Winston Churchill spoke of the incredible power of optimism in the following terms, “A pessimist sees the difficulty in every opportunity; an optimist sees the opportunity in every difficulty.” A positive attitude is as essential to your life as the air you breathe. A pessimistic attitude will stop you and paralyze you at every turn, while a positive outlook will give you the energy, the grit, the self-confidence, and the inspiration you need to overcome, and most importantly, to learn from any challenging situation life may be throwing at you. Positivity is the cornerstone of your success and your happiness. It is like a powerful guiding light that will get you through pretty much anything in your life. It doesn’t grow on trees, however. It is something you must choose to acquire and integrate into your life. Don’t put it off, train your mind to think positively now, today. The rest of your whole life will thank you for it.
Have you ever taken the time to ask yourself whether you have a glass half-full of half-empty approach to life? Are you an optimist who sees the opportunity in every difficulty or a pessimist who sees the difficulty in every opportunity? If you tend to be the latter, then you should know that you are not doing yourself a favor. Indeed, research shows that pessimism can have a significantly negative impact on your physical and mental health. Just think about that and see if maybe now wouldn’t be a good time to reconsider the way you think about things and turn your pessimism into optimism. As you would expect, that positive thinking is not a magic wand that will make all your problems go away. What it will do, however, is make those problems seem more manageable and help you approach adversity in a more effective and constructive way.
Simple Ways to Cultivate Positivity in Your Life
Keep a thought journal.
In order to change your thoughts so they will be more positive and constructive, you first need to become aware of those thoughts. You just cannot change something you’re not even aware of. To help you with this, you may want to start a journal in which you will record in the evening the thoughts you remember having that day. It will allow you to keep track of your negative thoughts and to become aware of them. When you’ve identified them, try to label the negative emotions associated with your thoughts such as anger, frustration, fear, disgust, guilt, etc. Then try to identify how those emotions make you feel (i.e. sad, down, depressed, anxious, etc.) Becoming aware of the nature of your thoughts and being able to label them is the very first step you must take to change them.
Develop positivity by cultivating gratitude.
Pr. Robert Emmons from University of California Davis, conducted some famous research on the benefits of gratitude and showed that practicing gratitude can change your thought patterns in a significant way. It seems that when you’re actively appreciating the good things in your life, your mind doesn’t have any “room” left for negative thoughts. Your mind just cannot think positively and negatively at the very same time. In order to help you with your practice of gratitude, you can start a Gratitude Journal. Doing so was found to improve well-being, optimism and positivity. Try to write in your journal every evening and simply list two or three good things that happened to you that day. Think of people, situations, or things that made you feel good and uplifted. And while you’re at it, let those people know you’re grateful they’re in your life, and that you’re thankful for all the times they do nice things for you. It will brighten their day instantly as well as yours!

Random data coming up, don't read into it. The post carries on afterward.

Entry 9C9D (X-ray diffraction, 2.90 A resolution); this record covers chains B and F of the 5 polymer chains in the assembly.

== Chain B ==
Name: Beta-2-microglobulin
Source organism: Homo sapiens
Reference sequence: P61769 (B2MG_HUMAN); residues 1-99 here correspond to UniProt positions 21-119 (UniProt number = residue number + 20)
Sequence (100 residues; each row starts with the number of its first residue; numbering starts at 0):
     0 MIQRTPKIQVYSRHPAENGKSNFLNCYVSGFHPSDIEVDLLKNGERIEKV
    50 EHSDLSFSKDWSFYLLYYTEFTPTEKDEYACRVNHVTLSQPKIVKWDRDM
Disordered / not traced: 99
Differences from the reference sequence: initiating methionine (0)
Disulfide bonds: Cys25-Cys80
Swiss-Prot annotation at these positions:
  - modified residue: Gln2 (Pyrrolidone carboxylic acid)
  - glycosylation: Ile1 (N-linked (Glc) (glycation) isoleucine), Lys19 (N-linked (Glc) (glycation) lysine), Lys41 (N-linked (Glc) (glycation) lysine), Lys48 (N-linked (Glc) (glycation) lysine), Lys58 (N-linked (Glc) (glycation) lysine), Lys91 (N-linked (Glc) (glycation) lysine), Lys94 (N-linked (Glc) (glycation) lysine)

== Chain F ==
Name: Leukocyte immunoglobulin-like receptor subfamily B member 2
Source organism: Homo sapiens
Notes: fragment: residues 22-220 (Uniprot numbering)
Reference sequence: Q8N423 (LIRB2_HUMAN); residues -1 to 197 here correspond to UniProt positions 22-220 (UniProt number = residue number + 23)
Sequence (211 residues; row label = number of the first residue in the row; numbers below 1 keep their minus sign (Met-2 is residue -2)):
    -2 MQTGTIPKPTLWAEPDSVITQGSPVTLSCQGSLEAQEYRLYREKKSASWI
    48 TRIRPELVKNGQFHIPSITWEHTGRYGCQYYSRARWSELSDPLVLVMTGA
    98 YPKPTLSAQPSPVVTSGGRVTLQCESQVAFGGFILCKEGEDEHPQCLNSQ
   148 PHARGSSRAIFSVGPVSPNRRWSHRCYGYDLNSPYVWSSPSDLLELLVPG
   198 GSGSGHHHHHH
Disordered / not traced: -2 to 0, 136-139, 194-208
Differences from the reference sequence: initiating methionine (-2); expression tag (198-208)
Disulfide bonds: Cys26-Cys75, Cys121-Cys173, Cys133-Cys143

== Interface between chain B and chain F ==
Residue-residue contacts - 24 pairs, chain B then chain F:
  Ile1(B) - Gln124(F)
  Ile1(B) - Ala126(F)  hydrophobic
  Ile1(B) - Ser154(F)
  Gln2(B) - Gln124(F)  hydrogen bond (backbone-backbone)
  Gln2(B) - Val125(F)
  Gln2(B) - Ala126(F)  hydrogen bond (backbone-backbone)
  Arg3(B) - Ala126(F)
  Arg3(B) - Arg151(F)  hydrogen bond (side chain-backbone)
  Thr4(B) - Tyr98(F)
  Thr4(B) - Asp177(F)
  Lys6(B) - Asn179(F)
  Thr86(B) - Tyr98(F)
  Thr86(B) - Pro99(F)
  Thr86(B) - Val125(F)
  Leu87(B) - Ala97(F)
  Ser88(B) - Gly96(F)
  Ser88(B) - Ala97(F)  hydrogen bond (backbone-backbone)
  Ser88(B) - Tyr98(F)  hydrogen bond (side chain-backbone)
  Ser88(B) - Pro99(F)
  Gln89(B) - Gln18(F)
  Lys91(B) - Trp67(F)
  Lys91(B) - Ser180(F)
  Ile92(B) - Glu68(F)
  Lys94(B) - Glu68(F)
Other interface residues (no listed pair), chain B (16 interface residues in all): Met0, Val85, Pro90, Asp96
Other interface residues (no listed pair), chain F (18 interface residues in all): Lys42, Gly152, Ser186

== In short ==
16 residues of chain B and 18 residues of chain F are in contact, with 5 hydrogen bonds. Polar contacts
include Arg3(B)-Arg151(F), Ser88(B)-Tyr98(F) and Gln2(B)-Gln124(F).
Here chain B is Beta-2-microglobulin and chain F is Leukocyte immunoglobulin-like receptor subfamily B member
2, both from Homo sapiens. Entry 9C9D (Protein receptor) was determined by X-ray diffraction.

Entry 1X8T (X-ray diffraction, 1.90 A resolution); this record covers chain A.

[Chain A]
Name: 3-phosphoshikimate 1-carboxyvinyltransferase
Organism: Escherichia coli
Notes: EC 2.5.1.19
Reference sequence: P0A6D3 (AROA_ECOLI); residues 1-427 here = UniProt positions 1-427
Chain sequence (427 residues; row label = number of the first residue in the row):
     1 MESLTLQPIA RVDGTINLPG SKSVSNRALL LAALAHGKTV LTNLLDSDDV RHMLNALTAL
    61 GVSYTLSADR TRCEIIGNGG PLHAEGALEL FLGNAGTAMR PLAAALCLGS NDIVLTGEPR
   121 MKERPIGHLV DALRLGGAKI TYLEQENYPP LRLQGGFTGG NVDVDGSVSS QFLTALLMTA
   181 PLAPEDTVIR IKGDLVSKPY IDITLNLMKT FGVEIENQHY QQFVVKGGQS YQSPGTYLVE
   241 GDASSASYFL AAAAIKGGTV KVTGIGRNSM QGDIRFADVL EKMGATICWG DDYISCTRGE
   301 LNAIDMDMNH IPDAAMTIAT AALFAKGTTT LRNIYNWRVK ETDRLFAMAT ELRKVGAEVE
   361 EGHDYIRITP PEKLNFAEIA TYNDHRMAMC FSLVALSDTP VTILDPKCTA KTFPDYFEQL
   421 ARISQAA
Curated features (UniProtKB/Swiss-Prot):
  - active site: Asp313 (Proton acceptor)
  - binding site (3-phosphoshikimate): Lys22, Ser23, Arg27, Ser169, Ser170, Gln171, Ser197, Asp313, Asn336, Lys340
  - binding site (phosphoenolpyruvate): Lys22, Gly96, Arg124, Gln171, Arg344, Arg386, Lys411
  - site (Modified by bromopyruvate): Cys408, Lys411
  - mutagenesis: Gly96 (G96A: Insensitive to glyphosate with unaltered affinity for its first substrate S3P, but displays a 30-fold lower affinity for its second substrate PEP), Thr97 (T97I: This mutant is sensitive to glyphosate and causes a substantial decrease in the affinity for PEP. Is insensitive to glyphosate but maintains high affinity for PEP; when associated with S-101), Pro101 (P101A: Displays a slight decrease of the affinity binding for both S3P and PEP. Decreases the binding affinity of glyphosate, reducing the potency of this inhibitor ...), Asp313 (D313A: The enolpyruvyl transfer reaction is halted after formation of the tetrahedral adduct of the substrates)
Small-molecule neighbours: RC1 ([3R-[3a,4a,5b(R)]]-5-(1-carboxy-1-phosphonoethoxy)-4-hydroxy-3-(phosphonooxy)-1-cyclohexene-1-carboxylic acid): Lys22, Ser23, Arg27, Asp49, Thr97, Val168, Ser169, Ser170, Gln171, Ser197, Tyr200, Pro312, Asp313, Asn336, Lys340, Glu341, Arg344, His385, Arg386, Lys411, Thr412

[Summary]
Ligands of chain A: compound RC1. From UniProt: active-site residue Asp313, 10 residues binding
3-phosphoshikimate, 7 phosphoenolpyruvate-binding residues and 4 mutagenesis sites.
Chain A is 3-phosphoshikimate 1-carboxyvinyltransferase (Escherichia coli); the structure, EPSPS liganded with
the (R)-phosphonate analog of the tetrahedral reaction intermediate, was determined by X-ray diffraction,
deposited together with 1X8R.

Ask yourself what kind of positive person would you like to be?
Make a list of the positive attitudes you’d like to have. Being positive can take many different forms. To help you identify the positive state of mind you’d like to adopt to replace your negative thinking, try to make a list of the kind of positive attitudes you’d like to have and make yours. Set some time aside and start writing your list. Be creative and open-minded. Imagine what the positive you would look like.
Here are a few examples (Jarrow, 2012) to help you jump start your list.
Being kind and friendly to people around you or people you don’t know.
Being a source of positive energy that lifts people around you.
Motivating people around you with positive words.
Being happy for someone else’s success or good fortune.
Complimenting people who have done something good or well.
Not letting negative people bring you down.
This list is not exhaustive. Add other attributes to it. The more positive attributes you can think of, the easier it’ll be for new ones to come to your mind thereafter. Write them all down and read them every day, if possible. As you generate new items to add to your list, you will notice how your mind gradually shifts in order to adopt those attributes you’d love to have.